If you’ve just left college, thinking of taking a break or making a career change, teaching English can be a great way to see the world, meet people and build a career -- and becoming certified is a great first step towards doing so responsibly.
Understandably though, it's a big investment and you want to make sure you choose the right course. One of your options is a CELTA course. Run by Cambridge, a CELTA course is essentially a different "brand" of TEFL courses. You'll learn how to teach ESL (with a general focus on adults -- but there's an extension course specifically geared towards training you to teach young learners).
Still confused? You might find this article on the difference between CELTA and TEFL helpful!
Where can you take a CELTA course?
Trainee teachers like CELTA because it’s widely accessible -- with over 1,500 courses offered in 60+ countries around the world, as well as online. It's also flexible, with full-time study (usually 4 weeks), part-time study (around 6 months) or part-online options available.
Each option includes a real-life teaching practice module and all courses are inspected by an external Cambridge assessor to ensure that standards across the world are equally high.
Teachers also appreciate the extra support provided by Cambridge English -- including a free one-year subscription to Cambridge English Teacher, the online professional development resource.
So whether you are looking for a gap-year adventure or a lifelong career, CELTA can help you get the most out of your opportunities for teaching English.
What do hiring schools look for?
Whether you call it TEFL, TESOL, ELT or any of the other myriad acronyms for English Language Teaching, getting the right qualification is essential to maximizing your chances of getting the right job in the best place. So, what do language schools and other employers look for?
Teaching English is a serious profession. As such, hiring schools want first of all to feel confident that, in addition to being fluent in English, you know how the language works. They want you to know teaching techniques that will allow you to plan and deliver inspiring lessons that meet students’ needs and turn them into confident communicators in English.
Secondly, they look for experience. Being a new teacher is not an obstacle to getting work, but employers won’t be impressed if you’ve never stood in front of a class before.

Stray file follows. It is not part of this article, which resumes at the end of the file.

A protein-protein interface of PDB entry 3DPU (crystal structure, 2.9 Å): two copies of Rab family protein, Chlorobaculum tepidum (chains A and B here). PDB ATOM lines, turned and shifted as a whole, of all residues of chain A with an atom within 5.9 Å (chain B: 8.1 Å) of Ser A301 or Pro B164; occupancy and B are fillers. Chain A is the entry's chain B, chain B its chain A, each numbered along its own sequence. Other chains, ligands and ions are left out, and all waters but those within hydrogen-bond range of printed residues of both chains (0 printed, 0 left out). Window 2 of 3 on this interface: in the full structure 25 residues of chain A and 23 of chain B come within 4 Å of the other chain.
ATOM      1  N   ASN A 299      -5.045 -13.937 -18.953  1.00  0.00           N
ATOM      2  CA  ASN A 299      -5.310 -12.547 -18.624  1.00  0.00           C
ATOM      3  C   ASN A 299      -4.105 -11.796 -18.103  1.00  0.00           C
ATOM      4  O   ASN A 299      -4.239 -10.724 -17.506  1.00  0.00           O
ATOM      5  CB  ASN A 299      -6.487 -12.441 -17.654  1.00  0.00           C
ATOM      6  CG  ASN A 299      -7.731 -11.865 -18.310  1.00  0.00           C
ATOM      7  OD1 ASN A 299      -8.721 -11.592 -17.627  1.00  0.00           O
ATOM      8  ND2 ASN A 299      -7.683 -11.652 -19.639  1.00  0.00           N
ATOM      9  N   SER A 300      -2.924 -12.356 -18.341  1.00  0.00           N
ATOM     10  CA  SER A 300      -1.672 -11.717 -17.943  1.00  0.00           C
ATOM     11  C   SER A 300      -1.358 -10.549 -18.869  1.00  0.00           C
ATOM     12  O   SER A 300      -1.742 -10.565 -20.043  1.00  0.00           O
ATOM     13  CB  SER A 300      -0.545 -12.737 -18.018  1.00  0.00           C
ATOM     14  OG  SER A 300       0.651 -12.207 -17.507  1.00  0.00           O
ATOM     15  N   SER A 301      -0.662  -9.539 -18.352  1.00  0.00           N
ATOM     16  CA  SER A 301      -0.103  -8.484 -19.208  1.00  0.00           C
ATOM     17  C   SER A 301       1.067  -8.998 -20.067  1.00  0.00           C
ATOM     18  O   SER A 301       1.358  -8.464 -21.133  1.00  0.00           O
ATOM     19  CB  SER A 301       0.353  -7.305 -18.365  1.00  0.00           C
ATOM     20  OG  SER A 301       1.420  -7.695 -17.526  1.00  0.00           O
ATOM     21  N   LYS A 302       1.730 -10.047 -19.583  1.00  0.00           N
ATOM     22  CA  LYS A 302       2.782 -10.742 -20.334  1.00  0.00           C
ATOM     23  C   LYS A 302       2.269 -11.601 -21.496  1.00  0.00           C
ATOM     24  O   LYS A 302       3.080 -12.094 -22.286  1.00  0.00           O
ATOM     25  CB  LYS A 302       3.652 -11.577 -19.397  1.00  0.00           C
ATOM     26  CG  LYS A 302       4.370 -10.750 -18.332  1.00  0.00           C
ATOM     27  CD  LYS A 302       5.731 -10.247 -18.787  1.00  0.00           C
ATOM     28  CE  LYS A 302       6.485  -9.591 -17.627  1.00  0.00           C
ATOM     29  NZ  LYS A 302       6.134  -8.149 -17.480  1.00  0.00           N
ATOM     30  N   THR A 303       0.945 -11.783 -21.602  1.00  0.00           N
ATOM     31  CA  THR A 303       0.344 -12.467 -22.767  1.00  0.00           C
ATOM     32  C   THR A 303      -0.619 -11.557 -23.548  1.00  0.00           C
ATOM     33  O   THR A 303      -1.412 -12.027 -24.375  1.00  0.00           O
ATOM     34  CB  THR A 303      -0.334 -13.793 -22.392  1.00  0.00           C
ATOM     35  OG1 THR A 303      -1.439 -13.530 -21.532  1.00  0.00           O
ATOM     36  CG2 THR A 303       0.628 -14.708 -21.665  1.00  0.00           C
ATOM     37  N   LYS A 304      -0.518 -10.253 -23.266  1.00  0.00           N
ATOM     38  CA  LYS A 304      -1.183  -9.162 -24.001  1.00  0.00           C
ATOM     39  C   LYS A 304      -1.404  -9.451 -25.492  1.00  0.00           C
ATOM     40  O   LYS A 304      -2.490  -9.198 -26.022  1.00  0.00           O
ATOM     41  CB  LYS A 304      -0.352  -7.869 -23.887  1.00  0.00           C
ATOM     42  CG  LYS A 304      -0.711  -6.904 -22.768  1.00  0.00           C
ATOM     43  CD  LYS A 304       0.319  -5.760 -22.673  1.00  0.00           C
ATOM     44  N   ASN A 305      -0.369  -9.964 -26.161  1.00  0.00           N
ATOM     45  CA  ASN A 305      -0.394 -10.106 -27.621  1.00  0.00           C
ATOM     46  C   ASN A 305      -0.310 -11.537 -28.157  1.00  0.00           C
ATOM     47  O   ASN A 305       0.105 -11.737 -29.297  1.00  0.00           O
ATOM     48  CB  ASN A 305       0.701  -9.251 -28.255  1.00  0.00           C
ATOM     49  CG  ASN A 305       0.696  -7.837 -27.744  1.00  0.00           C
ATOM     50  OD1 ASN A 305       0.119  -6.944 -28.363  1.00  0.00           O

Having a CELTA certificate in hand demonstrates both of these qualifications. You've had time in a classroom with the practicum (practice teaching) component required of all CELTA courses, and you have learned the same teaching techniques that all CELTA graduates learn.
Are CELTA's globally recognized?
A recent survey of TEFL recruitment found that 70% of jobs advertised globally required CELTA (91% in the UK). Employers trust CELTA because it is accredited by Cambridge English -- part of the University of Cambridge with over 100 years’ experience of English language learning and assessment. The course is widely respected for providing the core knowledge and skills for teaching English.
Basically, it's an easily recognizable name and institution. Several other TEFL course providers also carry the same clout but CELTA -- in the UK especially -- is immediately recognizable to employers.
What will you learn in a CELTA course?
Importantly, the CELTA course also includes 6 hours of practicum, teaching real students in real English language classes. Don’t accept teaching ‘practice’ classes on your peers as an alternative -- employers won’t and they know that CELTA graduates will have authentic teaching practice assessed by experienced, highly-qualified instructors. Employers know even new teachers with CELTA will have some practical experience.
How much does a CELTA course cost?
Though the tuition for a CELTA course does vary from location to location, they typically hover around $2,000. For example, the online CELTA course at Insight costs $2,000. However some on-site courses, like those at U.S. based TeachingHouse can run as high as $2,700.
In short, CELTA is definitely not a budget option, but rather a choice for teachers who want a quality and easily recognizable (by employers) certification.